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Frisco Del Rosario writes about chess960, women's basketball, minor league baseball, unsupported collectible card games, lettering in comic books, and Golden Age movies

I finished Black Widow: Forever Red and Daredevil vol. 5 #11-18 on the same day 04/13/2018

screenshot-from-2018-04-13-02-20-30By coincidence, I finished reading the collected Daredevil vol. 5 #11-18 a few hours before competing the audiobook Black Widow: Forever Red.

I began reading Daredevil comics off the drugstore spinner rack with #113, late in 1974. By 1977, I had worked for two different comic book dealerships, and completed a Daredevil collection #1 to the mid-140’s.

That done, I sold ’em to buy a tennis racket’and a bicycle. That’s what Daredevil was worth in those days, because Frank Miller hadn’t come along yet (that happened in 1979) to turn the character into something great.

In the mid-’70s, Daredevil was such a C-list Marvel Universe character— with a gallery of enemies like Stilt-Man, Man-Bull, and Leapfrog— that they paired him with the Black Widow for a few years, putting her in the masthead: “Daredevil and the Black Widow”, though teaming them up didn’t do anything to help either hero. Look at the cover of #106: They tried guest appearances by the great Jim Starlin character Captain Mar-Vell, but nothing helped that book. On most of those covers, Natasha is a hostage. Not Joss Whedon’s Natasha, you bet.

It wasn’t until Frank Miller found the recipe for success by setting Daredevil against the Kingpin in a Batman-Joker kind of relationship that’s been in place for almost 30 years. The Black Widow didn’t come into her own until Joss Whedon plus Scarlett Johansson made Natasha an absolute badass in “Marvel’s The Avengers”.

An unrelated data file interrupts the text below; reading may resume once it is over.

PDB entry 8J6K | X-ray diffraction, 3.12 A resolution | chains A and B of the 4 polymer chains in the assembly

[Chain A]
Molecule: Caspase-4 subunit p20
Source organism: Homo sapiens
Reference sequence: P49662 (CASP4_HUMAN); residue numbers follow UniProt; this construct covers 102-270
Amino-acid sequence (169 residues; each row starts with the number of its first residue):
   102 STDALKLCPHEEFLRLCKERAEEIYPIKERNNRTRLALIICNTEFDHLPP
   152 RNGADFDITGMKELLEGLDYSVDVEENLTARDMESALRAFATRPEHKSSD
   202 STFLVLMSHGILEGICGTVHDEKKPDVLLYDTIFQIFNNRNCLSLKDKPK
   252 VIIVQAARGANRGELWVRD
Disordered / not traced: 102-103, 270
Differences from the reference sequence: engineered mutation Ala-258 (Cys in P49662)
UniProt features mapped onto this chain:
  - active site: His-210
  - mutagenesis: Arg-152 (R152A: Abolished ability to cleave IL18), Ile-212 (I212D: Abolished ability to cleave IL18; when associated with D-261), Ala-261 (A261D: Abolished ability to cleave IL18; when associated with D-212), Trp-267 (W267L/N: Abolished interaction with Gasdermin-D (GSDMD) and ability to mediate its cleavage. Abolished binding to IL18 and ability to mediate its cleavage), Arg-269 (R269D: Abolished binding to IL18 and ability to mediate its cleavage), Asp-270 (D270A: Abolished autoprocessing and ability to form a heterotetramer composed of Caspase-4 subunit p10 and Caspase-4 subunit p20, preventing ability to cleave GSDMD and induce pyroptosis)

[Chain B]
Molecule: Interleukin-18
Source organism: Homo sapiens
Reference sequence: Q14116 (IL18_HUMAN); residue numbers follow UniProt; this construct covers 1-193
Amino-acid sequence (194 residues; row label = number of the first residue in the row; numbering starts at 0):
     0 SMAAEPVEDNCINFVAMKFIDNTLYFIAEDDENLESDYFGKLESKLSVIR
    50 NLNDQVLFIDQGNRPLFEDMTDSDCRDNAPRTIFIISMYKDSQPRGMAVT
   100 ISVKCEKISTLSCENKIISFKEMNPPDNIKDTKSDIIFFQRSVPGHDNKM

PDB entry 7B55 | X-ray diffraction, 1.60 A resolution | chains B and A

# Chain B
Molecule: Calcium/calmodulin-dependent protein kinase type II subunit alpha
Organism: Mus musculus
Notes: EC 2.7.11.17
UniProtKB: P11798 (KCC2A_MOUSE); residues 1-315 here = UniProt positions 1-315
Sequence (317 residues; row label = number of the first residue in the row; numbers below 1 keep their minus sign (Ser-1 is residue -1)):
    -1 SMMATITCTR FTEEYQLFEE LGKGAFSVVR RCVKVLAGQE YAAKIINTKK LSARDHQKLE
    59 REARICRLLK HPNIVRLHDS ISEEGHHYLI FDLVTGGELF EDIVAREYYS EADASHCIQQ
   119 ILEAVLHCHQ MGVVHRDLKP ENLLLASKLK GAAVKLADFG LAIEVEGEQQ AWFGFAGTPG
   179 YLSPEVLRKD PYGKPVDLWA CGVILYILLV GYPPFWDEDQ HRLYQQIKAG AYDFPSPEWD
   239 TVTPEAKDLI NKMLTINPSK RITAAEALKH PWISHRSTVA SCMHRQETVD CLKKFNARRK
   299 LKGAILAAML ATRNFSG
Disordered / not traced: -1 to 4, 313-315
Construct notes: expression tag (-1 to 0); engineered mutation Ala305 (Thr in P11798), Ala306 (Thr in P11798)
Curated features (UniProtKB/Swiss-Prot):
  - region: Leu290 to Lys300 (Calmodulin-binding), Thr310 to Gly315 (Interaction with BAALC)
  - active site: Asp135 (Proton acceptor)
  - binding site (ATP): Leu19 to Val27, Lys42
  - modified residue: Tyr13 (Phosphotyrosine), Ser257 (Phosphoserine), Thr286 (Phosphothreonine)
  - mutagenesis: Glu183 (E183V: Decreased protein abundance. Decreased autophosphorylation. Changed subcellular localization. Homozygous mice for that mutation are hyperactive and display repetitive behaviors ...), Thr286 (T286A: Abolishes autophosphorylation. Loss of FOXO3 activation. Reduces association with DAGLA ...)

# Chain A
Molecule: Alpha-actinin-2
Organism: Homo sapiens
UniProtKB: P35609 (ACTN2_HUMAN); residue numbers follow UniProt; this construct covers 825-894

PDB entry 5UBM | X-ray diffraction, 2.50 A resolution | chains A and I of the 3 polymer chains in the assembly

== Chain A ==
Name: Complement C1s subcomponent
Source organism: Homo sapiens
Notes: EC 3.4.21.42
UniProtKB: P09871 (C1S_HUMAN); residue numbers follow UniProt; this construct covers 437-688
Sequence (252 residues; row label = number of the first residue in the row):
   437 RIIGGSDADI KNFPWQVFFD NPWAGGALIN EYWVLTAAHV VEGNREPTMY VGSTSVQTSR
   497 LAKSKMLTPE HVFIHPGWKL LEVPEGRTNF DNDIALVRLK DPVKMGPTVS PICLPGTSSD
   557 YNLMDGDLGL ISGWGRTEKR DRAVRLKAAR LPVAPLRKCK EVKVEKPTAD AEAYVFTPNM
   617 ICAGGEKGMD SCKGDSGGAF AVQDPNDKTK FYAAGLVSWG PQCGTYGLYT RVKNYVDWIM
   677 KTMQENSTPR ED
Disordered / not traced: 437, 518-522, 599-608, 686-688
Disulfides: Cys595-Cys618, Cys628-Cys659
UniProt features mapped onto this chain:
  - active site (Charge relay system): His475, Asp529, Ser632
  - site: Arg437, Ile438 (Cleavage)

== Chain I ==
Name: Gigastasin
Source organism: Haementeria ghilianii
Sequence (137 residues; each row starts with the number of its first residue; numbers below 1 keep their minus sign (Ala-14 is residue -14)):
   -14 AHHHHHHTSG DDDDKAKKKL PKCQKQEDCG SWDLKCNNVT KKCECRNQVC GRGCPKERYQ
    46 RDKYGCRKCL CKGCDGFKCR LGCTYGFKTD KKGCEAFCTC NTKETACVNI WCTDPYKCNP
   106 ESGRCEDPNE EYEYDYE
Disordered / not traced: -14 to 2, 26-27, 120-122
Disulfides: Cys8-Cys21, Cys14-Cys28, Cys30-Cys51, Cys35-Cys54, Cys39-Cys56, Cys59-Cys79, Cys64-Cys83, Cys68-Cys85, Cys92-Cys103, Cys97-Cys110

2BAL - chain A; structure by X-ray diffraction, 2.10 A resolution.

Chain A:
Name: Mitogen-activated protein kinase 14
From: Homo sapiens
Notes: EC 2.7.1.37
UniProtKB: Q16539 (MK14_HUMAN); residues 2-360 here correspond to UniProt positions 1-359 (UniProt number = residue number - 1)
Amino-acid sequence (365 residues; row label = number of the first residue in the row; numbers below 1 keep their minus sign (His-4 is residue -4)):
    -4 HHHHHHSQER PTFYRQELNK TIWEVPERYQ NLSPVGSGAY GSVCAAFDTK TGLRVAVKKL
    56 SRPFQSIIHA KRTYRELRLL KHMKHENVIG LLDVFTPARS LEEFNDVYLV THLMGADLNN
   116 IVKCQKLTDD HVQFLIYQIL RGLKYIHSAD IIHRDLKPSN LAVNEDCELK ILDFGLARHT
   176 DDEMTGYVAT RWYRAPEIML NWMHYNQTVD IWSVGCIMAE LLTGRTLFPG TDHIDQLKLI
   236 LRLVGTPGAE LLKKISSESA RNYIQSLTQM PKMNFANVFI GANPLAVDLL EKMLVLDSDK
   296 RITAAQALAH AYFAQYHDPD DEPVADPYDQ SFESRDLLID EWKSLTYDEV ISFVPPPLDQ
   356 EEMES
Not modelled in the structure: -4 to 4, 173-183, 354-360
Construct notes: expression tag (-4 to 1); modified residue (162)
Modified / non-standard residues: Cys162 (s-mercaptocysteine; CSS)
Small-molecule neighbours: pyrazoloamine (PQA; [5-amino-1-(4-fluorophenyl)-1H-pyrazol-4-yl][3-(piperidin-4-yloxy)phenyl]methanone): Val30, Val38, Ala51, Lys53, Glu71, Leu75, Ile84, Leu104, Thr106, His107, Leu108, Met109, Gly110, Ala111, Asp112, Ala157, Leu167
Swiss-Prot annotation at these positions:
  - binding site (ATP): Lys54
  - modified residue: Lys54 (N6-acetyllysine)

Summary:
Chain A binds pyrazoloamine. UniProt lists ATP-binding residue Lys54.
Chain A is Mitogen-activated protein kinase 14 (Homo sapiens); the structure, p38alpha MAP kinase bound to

Now they’re both A-list characters. The first season of the Netflix Daredevil series met with my approval. I have not watched season 2, for I felt like quitting while I was ahead. (I never watched the Ben Affleck Daredevil movie, and never will.)

Daredevil as a good broadcast series, and the Black Widow has two novels (there were two Daredevil novels, one of which was a Choose Your Own Adventure story, and the other — Assassin’s Smile by Christopher Golden — was forgettable).

The first of the Widow novels, “Forever Red” by Margaret Stohl, is aimed at the “young adult” market. As ever, the Disney machine follows the money; the young adult market produced the “Twilight” and “The Hunger Games” series, which I can’t complain about, since the “Twilight” movies kept the lights on for my future wife Anna Kendrick.

Because Forever Red is designed to appeal to teenaged girls, it did one thing that absolutely smack of cosmic-level reboot: It introduced Ava Orlova, whom Natasha Romanoff describes as her “Mini-Me”. Orlova is such a Black Widow Mini-Me that she has Natasha’s mind inside her head, and a code name “Red Widow”.

I think this says: When Scarlett Johansson is nearly done playing superheros, they’ll introduce the Red Widow in The Avengers’ timeline, and they’re set for the 2030’s.

Forever Red does another thing, one that had me asking: “Is this canon? Is this canon? Really? This has Marvel’s OK on it as canon?”. They gave Natasha a young brother.